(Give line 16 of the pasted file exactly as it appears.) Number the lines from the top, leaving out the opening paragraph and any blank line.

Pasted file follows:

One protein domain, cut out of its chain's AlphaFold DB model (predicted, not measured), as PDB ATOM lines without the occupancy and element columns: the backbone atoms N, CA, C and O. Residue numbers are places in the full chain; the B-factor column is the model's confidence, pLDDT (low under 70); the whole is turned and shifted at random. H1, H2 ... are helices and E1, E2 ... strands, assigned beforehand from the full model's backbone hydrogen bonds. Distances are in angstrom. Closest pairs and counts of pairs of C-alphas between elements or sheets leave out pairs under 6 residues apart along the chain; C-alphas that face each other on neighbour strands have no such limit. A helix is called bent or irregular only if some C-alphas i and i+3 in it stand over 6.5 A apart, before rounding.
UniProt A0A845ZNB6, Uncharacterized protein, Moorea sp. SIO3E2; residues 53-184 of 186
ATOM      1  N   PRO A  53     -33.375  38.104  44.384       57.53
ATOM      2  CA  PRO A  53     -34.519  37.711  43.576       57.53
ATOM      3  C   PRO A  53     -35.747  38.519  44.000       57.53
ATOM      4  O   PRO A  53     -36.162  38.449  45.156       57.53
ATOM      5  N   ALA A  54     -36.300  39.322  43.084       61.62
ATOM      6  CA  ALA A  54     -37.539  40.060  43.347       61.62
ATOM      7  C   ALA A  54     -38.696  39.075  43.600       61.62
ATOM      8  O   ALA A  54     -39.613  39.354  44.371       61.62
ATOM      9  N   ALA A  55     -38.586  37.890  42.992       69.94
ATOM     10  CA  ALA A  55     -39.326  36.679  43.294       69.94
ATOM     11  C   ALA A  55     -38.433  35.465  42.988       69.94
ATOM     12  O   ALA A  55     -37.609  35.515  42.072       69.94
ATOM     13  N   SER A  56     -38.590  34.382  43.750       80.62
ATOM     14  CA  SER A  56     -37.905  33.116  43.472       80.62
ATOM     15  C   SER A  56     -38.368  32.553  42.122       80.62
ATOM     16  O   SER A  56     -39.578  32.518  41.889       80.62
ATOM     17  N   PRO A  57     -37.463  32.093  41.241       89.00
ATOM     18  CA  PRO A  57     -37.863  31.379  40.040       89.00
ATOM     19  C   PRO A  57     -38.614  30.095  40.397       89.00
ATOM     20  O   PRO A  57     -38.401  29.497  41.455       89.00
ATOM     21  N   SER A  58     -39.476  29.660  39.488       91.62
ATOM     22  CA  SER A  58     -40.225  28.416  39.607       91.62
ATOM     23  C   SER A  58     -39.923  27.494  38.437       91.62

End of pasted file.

ATOM     15  C   SER A  56     -38.368  32.553  42.122       80.62